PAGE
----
Invest in RRSPs or Repay your Mortgage?

One of the most common questions asked by Canadian taxpayers is whether they should use their excess disposable income to invest in RRSPs or pay down their mortgage.  Since contributions to an RRSP are made on a tax free basis,  reduction in taxes payable can be substantial.  Conversely,  higher mortgage payments can result in significantly lower interest expense.  As such, there several factors to consider when deciding which option is better:
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10 Year End Tax Strategies to help Small Business Owners Improve their Bottom Line

Ready or not, the holiday season is upon us and the end of the year is fast approaching.  While it is quite a nice time of year (cold weather notwithstanding) there are many additional stresses –purchasing the perfect Christmas sweater, managing the logistics of family holiday time, making travel arrangements, all while trying to not to gain a million pounds.  This can be especially trying for the small business owner, who in addition to managing their business and the holidays, must carve out some time to ensure that there are ready for year end and maximizing their tax deductions while also planning for next year.  To help ease the stress I have compiled a list of tax tips to contemplate:
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What Happens When You Contribute Excess Amounts to your RRSP

Being able to contribute to an RRSP is one of the great tax saving strategies available to all Individual Canadian Taxpayers who generate “earned income” which is essentially income earned from employment (salaries) or self employment,  (Passive income like dividends and interest is ineligible for consideration when calculating how much you can contribute to an RRSP).  There are .unfortunately limits to how much you can contribute and Revenue Canada (CRA) actually imposes penalties on overcontributions to your RRSP.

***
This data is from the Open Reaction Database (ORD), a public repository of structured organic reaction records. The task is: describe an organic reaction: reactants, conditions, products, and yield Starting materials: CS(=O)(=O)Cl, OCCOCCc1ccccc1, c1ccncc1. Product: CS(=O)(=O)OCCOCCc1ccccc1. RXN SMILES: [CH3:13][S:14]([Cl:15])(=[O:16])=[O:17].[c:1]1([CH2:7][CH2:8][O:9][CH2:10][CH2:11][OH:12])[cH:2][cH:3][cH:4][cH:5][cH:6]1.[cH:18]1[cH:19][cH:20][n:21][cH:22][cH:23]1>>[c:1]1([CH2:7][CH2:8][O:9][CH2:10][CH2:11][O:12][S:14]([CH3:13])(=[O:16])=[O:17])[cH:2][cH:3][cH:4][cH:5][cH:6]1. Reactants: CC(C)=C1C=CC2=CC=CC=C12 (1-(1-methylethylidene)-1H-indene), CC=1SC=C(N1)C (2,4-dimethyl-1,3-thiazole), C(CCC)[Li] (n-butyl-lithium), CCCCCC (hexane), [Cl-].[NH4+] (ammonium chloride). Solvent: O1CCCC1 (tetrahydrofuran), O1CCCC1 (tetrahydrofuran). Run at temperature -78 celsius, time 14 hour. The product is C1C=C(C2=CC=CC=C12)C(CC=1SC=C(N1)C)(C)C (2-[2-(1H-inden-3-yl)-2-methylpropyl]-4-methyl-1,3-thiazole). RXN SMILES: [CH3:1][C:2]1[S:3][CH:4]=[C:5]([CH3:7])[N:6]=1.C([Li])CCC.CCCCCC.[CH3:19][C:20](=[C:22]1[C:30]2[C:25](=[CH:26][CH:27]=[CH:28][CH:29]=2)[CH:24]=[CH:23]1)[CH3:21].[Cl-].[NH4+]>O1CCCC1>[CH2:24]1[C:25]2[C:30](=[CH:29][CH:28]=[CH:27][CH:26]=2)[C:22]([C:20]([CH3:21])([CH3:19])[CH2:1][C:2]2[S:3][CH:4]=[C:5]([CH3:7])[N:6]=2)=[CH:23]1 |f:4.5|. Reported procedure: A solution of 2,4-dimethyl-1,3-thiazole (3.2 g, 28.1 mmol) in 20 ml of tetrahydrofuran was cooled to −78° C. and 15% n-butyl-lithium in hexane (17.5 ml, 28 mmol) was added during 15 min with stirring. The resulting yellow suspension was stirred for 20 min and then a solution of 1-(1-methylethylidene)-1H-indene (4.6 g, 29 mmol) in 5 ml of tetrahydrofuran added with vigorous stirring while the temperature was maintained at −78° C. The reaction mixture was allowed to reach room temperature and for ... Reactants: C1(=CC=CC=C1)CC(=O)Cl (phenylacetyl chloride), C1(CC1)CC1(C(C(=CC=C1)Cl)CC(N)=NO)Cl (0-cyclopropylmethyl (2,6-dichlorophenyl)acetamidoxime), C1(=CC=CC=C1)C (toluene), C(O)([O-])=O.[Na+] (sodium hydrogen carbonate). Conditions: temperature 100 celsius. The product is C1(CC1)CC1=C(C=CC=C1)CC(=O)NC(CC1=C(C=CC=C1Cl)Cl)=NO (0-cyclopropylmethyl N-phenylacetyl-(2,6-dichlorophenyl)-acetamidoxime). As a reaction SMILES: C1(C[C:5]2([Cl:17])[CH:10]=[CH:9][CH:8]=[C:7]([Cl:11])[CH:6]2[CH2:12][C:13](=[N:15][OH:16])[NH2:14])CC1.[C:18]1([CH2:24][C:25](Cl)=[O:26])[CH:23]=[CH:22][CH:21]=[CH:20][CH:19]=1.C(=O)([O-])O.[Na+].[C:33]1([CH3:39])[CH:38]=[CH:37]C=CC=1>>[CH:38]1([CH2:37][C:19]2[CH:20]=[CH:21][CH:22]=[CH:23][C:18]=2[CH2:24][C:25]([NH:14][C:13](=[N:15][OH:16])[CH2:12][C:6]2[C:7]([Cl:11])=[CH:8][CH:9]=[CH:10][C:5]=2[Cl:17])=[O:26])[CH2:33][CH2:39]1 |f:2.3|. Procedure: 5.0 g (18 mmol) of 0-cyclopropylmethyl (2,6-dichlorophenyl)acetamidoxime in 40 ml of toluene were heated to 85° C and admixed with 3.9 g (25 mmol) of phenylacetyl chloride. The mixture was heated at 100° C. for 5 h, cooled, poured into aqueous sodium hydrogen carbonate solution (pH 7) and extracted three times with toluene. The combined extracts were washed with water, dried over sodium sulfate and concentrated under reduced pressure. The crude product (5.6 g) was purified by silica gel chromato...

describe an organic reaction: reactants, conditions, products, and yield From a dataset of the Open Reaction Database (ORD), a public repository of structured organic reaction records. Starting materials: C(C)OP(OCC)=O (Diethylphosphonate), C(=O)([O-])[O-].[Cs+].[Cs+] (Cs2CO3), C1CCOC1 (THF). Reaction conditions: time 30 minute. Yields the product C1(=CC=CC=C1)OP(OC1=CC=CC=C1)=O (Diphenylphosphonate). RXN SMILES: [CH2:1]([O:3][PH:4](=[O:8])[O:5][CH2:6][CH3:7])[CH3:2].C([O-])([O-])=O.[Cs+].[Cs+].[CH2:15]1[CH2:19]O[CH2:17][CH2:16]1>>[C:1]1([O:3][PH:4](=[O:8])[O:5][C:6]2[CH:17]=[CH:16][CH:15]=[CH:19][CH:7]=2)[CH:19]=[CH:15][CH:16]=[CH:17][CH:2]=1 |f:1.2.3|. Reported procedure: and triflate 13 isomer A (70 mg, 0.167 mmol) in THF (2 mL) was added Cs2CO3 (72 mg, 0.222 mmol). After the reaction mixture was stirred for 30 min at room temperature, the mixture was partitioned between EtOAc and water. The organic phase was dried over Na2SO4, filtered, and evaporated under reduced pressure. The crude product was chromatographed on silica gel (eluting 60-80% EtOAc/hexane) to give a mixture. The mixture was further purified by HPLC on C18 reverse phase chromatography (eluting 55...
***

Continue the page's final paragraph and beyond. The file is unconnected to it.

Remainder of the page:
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RRSP Facts and Figures: Infographic

One of the most significant tax breaks available to Canadian taxpayers are contributions to retirement savings plans.  As the contribution deadline approaches for 2010, I have compiled some facts and data into an infographic to provide some insight on how they work, and how we measure up to other Canadians:  
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Tax Planning for Business Professionals: Dividends or RRSPs?

This article in the globe and mail discusses a novel tax strategy.  If you are an incorporated business professional - a lawyer, accountant or consultant -  it might be more benefical from a tax perspective to retain excess funds that would normally be transferred to an RRSP, in the corporation. The business owner would withdraw funds in the form dividends instead of a salary.  (It is necessary to have earned income eg. a salary to build RRSP contribution room.  Dividends are not considered to be earned income.) This strategy results in the following tax savings:
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